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Free speech activist speaks at Palo Alto High School

Student journalists tour new media building as Brin-Wojcicki gift announced

A free speech activist visited Palo Alto High School Tuesday as student journalists got a sneak preview of the school's new Media Arts Building.

Mary Beth Tinker, whose 1969 case before the U.S. Supreme Court, Tinker vs. Des Moines Independent School District, established First Amendment rights for students on campus, spoke to Paly students about the importance of speaking out and exercising their rights.

"The Tinker decision has been core to the success of Palo Alto High School media programs, and it will continue to be of bedrock importance as we move into our new home at Paly," said longtime journalism teacher Esther Wojcicki, as she and fellow journalism teacher Paul Kandell led student journalists on a tour of the still-empty Media Arts Building.

Mary Beth Tinker was a 13-year-old junior high school student in 1965 when she, her older brother and another student wore black armbands to school in protest of the Vietnam War, prompting school officials to enact a no-armband policy.

A federal district court ruled against the students but the case eventually made its way to the U.S. Supreme Court, which ruled in 1969 that schools cannot silence student expression just because they dislike it.

Forty-five years later, Tinker, a nurse who lives in Washington D.C., travels around the country to promote youth activism and free speech.

Wojcicki also announced Tuesday that the family foundation of her daughter, 23andMe CEO Anne Wojcicki, and son-in-law, Google co-founder Sergey Brin, will help pay for "auxiliary furniture and equipment" for the new building.

The $85,000 Brin-Wojcicki Foundation gift comes atop the $100,000 already raised by Paly's Media Arts Boosters group, led by parents Carol Chalmers and Debbie Crouch.

The funds will be used to provide upgrades for the new building's six classrooms, courtyard, computer lab, kitchen, atrium, journalism library and broadcast bay, Esther Wojcicki said.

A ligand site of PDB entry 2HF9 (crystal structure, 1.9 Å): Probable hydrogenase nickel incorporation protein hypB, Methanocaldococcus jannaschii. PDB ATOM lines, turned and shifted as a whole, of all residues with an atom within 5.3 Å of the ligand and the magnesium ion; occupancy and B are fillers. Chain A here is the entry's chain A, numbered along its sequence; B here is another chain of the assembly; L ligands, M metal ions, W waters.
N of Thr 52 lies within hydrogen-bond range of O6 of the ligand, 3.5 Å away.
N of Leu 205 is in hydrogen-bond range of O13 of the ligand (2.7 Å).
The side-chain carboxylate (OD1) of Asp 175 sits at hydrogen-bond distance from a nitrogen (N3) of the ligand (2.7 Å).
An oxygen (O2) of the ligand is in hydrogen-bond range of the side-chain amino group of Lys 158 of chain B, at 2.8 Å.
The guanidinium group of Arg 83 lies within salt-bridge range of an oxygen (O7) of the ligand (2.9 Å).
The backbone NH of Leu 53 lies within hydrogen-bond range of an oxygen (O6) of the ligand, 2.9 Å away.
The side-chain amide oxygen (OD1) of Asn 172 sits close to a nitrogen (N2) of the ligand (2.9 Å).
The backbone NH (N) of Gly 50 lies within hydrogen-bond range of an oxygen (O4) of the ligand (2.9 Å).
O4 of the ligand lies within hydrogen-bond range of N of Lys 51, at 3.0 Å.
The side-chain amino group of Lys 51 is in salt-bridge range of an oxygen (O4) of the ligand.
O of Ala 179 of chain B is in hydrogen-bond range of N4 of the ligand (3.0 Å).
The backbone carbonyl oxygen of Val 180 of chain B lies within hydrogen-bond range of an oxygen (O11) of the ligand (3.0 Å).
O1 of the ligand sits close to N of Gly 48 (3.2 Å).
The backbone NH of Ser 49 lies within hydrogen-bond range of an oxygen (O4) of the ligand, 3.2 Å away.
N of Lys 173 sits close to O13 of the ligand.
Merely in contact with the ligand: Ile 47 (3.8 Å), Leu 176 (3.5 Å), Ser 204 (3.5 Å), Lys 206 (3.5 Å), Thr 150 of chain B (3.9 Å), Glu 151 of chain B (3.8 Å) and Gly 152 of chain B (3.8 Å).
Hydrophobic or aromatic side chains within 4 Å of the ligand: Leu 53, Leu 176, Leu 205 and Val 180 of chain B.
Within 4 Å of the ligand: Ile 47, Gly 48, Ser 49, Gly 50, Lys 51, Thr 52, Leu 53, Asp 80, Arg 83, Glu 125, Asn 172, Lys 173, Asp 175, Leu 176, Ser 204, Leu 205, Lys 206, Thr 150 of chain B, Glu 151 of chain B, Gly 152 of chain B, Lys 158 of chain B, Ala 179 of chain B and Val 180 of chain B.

The 23,000-square-foot Media Arts Building will house 550 media arts students and 250 English students. The combined planning and construction expenditures for that building together with a nearby two-story, 27-classroom math and social studies building was $34 million.

Occupancy of both buildings, originally set for last summer, has been delayed by litigation with Taisei Construction Corp. over $1.65 million in disputed costs. Wojcicki said she hopes to occupy her classroom in the new building by mid-April.

Chris Kenrick

Comments

 +   Like this comment
Posted by Paly staff
a resident of Palo Alto High School
on Mar 26, 2014 at 5:26 pm

Correction: The building will officially open in August -- not next month.


 +   Like this comment
Posted by Wondering?
a resident of Another Palo Alto neighborhood
on Mar 27, 2014 at 12:35 pm

It was only a few years ago that a local Democratic State Senator was able to get a law passed that provided student journalists the same protection as the legitimate press—

Leland Yee, PhD—Gets Law Passed Protecting Student Journalism:
Web Link

Well, now that Leland Yee, PhD., has been arrested on a host of corruption charges:
Web Link

it will be interesting to see how many of these so-called student journalists will be covering this story?


 +   Like this comment
Posted by Free Press
a resident of Old Palo Alto
on Mar 27, 2014 at 1:17 pm

Wondering: What do you mean by "so-called student journalists"? They are student journalists. Yee's current problems have nothing to do with their standing.


 +   Like this comment
Posted by UC Davis Grad
a resident of Mountain View
on Mar 27, 2014 at 5:17 pm

"Wondering?"s "comment" shows that some people never miss a chance to air their prejudices on any given topic, no matter if it has nothing to do with the topic at hand.


 +   Like this comment
Posted by musical
a resident of Palo Verde
on Mar 27, 2014 at 8:08 pm

So what is the topic at hand? Looks like first amendment rights vs political correctness. Not politically correct to protest the war in 1965 Des Moines. Black arm bands were viewed as disruptive. How would red or blue armbands be viewed in many public schools today?


 +   Like this comment
Posted by Alice Schaffer Smith
a resident of Green Acres
on Mar 28, 2014 at 3:05 pm

Alice Schaffer Smith is a registered user.

I have used the Tinker case in first amendment training course to 7-8th graders for American Constitutional Society.

One might consider now just how far we have come from those heady days of suppression by school boards of free speech.


 +   Like this comment
Posted by Sam
a resident of Midtown
on Mar 28, 2014 at 3:31 pm

Didn't students at a Morgan Hill school get banned from wearing American flag patriotic stuff? The school administration said it was a matter of school safety. Where is the protest, Alice Smith?


 +   Like this comment
Posted by Crescent Park Dad
a resident of Crescent Park
on Mar 28, 2014 at 3:49 pm

Recall the safety issue was that the day in question was Cinco De Mayo...and the on campus "celebration".

Was it right? No. Was it smart? Probably.


 +   Like this comment
Posted by Sam
a resident of Midtown
on Mar 28, 2014 at 5:33 pm

What would Esther Wojcicki have to say about suppression of free speech at the Morgan Hill high school? Would she support a serious investigative effort by her Palo Alto high school journalism students, in order to defend free speech?


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